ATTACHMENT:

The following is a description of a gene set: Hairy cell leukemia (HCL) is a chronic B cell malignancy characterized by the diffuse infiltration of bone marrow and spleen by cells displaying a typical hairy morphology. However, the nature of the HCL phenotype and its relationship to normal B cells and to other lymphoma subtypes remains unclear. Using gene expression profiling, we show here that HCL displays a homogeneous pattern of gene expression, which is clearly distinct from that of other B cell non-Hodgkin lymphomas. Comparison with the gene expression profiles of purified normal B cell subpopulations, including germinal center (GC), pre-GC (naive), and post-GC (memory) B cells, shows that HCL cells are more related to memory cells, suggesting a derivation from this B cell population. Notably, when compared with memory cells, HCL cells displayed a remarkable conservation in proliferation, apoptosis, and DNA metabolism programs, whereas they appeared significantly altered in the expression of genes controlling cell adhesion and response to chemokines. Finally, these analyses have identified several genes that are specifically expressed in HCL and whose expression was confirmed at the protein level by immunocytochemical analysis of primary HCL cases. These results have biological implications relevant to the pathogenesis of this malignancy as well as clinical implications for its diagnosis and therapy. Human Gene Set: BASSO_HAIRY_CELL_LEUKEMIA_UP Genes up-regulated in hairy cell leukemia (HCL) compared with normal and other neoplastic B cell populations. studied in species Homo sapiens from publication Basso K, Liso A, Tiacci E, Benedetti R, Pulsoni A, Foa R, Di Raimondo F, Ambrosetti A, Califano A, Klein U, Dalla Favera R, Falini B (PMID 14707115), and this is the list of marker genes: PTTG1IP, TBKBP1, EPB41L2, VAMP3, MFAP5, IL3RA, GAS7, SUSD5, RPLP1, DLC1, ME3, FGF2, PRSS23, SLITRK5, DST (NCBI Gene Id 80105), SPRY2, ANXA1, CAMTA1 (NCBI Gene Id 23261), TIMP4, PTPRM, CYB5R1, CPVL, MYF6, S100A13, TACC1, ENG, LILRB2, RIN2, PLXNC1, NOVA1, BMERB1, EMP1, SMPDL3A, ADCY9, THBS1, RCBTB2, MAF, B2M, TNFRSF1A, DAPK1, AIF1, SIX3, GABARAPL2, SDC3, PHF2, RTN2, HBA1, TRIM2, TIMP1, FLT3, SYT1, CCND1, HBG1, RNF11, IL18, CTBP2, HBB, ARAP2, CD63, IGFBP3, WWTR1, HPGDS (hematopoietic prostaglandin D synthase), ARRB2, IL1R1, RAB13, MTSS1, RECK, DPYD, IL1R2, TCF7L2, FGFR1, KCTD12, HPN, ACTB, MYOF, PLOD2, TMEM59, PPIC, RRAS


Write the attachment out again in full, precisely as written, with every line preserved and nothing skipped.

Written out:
The following is a description of a gene set: Hairy cell leukemia (HCL) is a chronic B cell malignancy characterized by the diffuse infiltration of bone marrow and spleen by cells displaying a typical hairy morphology. However, the nature of the HCL phenotype and its relationship to normal B cells and to other lymphoma subtypes remains unclear. Using gene expression profiling, we show here that HCL displays a homogeneous pattern of gene expression, which is clearly distinct from that of other B cell non-Hodgkin lymphomas. Comparison with the gene expression profiles of purified normal B cell subpopulations, including germinal center (GC), pre-GC (naive), and post-GC (memory) B cells, shows that HCL cells are more related to memory cells, suggesting a derivation from this B cell population. Notably, when compared with memory cells, HCL cells displayed a remarkable conservation in proliferation, apoptosis, and DNA metabolism programs, whereas they appeared significantly altered in the expression of genes controlling cell adhesion and response to chemokines. Finally, these analyses have identified several genes that are specifically expressed in HCL and whose expression was confirmed at the protein level by immunocytochemical analysis of primary HCL cases. These results have biological implications relevant to the pathogenesis of this malignancy as well as clinical implications for its diagnosis and therapy. Human Gene Set: BASSO_HAIRY_CELL_LEUKEMIA_UP Genes up-regulated in hairy cell leukemia (HCL) compared with normal and other neoplastic B cell populations. studied in species Homo sapiens from publication Basso K, Liso A, Tiacci E, Benedetti R, Pulsoni A, Foa R, Di Raimondo F, Ambrosetti A, Califano A, Klein U, Dalla Favera R, Falini B (PMID 14707115), and this is the list of marker genes: PTTG1IP, TBKBP1, EPB41L2, VAMP3, MFAP5, IL3RA, GAS7, SUSD5, RPLP1, DLC1, ME3, FGF2, PRSS23, SLITRK5, DST (NCBI Gene Id 80105), SPRY2, ANXA1, CAMTA1 (NCBI Gene Id 23261), TIMP4, PTPRM, CYB5R1, CPVL, MYF6, S100A13, TACC1, ENG, LILRB2, RIN2, PLXNC1, NOVA1, BMERB1, EMP1, SMPDL3A, ADCY9, THBS1, RCBTB2, MAF, B2M, TNFRSF1A, DAPK1, AIF1, SIX3, GABARAPL2, SDC3, PHF2, RTN2, HBA1, TRIM2, TIMP1, FLT3, SYT1, CCND1, HBG1, RNF11, IL18, CTBP2, HBB, ARAP2, CD63, IGFBP3, WWTR1, HPGDS (hematopoietic prostaglandin D synthase), ARRB2, IL1R1, RAB13, MTSS1, RECK, DPYD, IL1R2, TCF7L2, FGFR1, KCTD12, HPN, ACTB, MYOF, PLOD2, TMEM59, PPIC, RRAS